AMEDEO MODIGLIANI (1884 - 1920)
The Young Apprentice, ca. 1917
Modigliani's biography seems to possess all the requisites that a fin de siècle novelist might ask of an artist: born in Livorno, after apprenticeship with a late Macchiaiolo painter he moved to Paris for a brief fiery career. Beautiful and passionate, unlucky and destructive, his real life soon became practically indistinguishable from legend.
Attracted by African and
aboriginal sculpture he turned, like his friend
the Rumanian sculptor Constantin Brancusi, in
the direction explored by André Derain, toward a
synthesis between European art, particularly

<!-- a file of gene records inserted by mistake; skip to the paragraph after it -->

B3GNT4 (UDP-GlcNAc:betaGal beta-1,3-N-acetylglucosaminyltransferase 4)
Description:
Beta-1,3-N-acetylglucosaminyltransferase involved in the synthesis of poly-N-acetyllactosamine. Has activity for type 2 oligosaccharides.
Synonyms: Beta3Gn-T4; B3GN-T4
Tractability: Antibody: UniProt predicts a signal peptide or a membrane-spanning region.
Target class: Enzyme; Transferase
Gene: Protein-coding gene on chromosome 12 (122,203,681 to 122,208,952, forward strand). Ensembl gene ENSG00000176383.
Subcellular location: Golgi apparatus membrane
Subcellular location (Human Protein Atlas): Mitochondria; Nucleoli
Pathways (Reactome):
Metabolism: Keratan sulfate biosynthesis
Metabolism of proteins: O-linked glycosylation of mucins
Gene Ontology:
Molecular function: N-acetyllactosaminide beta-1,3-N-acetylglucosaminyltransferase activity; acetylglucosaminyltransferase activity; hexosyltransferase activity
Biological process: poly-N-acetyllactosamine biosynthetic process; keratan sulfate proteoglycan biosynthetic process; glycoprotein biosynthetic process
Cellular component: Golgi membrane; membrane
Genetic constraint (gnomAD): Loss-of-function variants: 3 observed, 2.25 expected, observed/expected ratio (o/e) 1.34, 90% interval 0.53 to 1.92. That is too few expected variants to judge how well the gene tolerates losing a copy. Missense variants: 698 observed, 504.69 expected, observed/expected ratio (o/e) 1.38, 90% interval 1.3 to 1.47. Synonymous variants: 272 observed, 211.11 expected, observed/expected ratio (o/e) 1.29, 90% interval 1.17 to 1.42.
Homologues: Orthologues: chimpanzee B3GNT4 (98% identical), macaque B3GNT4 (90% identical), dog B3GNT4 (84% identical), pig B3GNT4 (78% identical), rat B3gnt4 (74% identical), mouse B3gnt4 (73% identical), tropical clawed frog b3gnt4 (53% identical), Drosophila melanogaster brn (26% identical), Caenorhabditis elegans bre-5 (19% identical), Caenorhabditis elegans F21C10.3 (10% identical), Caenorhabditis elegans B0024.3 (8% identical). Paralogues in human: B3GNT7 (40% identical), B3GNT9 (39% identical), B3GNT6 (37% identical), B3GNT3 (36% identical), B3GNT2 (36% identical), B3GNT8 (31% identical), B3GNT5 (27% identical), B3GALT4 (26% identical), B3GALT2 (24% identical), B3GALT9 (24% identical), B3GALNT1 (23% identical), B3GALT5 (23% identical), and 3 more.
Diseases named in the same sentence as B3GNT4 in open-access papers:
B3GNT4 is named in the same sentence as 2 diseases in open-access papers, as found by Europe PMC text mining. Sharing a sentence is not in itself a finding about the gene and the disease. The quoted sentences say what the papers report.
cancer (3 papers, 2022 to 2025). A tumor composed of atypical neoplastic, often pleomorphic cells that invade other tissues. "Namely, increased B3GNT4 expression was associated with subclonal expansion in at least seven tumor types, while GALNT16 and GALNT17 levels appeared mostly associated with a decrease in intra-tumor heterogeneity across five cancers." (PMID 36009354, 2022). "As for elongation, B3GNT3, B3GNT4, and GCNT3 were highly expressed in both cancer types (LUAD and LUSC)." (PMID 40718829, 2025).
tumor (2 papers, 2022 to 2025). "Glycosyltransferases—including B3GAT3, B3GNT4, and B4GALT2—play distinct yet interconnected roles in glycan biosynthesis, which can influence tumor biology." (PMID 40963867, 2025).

that of 14th century Central Italy, and
non-European art. The muted palette distinctive
of his compositions, his preference for
complementary tonalities, blue-purple and
red-orange or ochre, and the slightly
caricatured inclination of his figures reveal
his unceasing admiration for Cézanne.
The motif of a seated youth recurs frequently during the last years of Modigliani's life, with different subjects and different colour solutions. The pose of The Young Apprentice is reminiscent of Cézanne.